Look, it’s not *all* about Jeremy Lin, I just wanted to get his name in the post title via #LinsanityPixels. But the video below does feature the Washington Wizards (Randy Wittman, John Wall, Trevor Booker and Mo Evans), along with Lin, talking after Wednesday’s Wizards-Knicks game. These are the things you need to know:
Randy Wittman doesn’t need to be reminded of the exact number of free-throws the Knicks took in the third quarter, he knows it was a lot.
Mo Evans mentions sharks.
Various parties talk about the pick-and-roll: Booker, Wall and Lin.
Evans says he spoke with John Wall about how what Jeremy Lin and the Knicks did to the Wizards is actually encouraging because they can use John in the same way.
Wall responds to a query on if his teammates left him high-and-dry on that Jeremy Lin dunk.
Wittman gets to a breaking-point with the #Linsanity.
And… an awkward question about Tim Tebow.
The Wizards Said WHAT? Yes they did, it’s all there.
Look, the Washington Wizards gave Jeremy Lin a wide open lane to dunk. You understand, don’t you? Let’s watch.
Yikes. Not good. I’m not sure if Jordan Crawford or Mo Evans or Jan Vesely froze, but… um… wow. John Wall and Trevor Booker also totally got duped by Lin turning down Tyson Chandler’s screen. So, team effort. Evans was asked about the dunk after the game. Let’s watch his answer.
Yes, it is just Wizards basketball right now. Also, take note of the crowd cheering Lin’s dunk. Very loud.
[The DC Council -- After each Wizards game: setting the scene, rating the starters, assessing the bench, providing the analysis, and catching anything that you may have missed. Unlike the real DC Council, everything here is over the table. Game 7 contributors: Rashad Mobley, John Converse Townsend and Kyle Weidie.]
[UPDATE ON TRADE, via Washington Wizards press release: "...they have acquired forward/center Ronny Turiaf, a 2013 second round pick and cash considerationsfrom the New York Knicks along with a 2012 second round pick from the Dallas Mavericks. The three-team deal also sends Tyson Chandler, the rights to Ahmad Nivins and the rights to Giorgos Printezis from Dallas to New York while the Mavericks will receive Andy Rautins from the Knicks and a 2012 protected second round pick from the Wizards." NOTE: cash considerations is likely $3 million, max allowed by rule.]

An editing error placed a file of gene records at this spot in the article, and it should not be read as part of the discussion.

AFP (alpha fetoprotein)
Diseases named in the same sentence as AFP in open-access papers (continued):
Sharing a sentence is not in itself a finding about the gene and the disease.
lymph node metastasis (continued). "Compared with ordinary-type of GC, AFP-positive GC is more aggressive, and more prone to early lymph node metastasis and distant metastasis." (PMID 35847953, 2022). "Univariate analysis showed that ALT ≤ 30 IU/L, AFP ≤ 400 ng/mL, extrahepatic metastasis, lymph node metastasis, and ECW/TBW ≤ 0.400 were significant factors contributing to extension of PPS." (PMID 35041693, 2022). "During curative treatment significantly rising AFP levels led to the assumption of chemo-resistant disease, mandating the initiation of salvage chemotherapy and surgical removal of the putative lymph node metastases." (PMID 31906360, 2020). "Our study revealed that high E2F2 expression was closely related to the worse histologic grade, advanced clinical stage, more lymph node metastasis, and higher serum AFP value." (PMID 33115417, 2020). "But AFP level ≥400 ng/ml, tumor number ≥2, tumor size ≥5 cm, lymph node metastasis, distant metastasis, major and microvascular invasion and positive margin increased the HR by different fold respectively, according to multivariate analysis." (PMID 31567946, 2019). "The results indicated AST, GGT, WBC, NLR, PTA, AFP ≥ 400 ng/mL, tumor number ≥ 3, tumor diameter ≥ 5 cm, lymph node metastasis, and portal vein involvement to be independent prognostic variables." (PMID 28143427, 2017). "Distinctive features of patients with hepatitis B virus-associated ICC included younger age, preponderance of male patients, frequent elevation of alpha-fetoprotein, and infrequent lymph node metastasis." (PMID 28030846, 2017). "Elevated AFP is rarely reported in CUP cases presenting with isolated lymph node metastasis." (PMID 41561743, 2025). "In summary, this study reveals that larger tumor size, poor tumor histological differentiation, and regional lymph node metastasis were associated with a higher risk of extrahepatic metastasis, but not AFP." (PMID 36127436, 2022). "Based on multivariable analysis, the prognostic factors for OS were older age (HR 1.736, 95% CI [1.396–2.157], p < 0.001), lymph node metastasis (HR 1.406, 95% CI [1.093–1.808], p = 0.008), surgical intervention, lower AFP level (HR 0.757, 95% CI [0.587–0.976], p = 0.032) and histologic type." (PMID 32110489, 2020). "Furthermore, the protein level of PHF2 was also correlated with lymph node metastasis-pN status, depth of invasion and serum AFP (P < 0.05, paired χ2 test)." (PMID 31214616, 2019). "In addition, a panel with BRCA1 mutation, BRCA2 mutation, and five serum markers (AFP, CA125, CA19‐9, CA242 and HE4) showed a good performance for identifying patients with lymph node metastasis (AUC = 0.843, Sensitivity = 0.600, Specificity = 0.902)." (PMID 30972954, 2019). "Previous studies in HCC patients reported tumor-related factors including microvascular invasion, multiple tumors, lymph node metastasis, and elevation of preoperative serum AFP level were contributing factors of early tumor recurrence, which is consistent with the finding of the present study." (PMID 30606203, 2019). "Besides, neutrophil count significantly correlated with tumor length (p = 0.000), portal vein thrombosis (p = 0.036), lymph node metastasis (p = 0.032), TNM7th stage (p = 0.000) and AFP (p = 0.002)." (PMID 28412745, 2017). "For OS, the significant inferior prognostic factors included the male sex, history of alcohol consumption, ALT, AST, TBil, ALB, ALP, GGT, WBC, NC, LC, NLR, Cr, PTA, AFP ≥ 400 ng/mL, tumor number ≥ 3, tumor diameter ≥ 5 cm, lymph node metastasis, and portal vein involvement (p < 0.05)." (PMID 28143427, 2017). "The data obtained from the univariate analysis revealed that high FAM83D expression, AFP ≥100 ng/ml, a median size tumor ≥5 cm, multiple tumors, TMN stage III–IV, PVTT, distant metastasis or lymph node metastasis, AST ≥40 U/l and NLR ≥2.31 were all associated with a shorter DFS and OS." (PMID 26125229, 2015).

Accountability. That’s exactly what Ronny Turiaf brings to the Washington Wizards as they finalize a trade for the 6-10, 245 lbs. big man with the New York Knicks. Accountability and, per the video above, crazy reactions. Oh, and also, Ernie Grunfeld once again uses cap space to make out like a bandit, so it seems.
Turiaf is a 28-year old veteran (29 in January) of six NBA seasons and 358 games. In terms of size (between 6-9 and 6-11), experience (over 300 NBA games, 30 or younger), and the statistical metric, PER (between 14.2 and 14.4), Turiaf’s career could compare to the likes of Danny Schayes, Mel Turpin, LaSalle Thompson, Jahidi White or Jeff Foster. [stats via Basketball-Reference.com]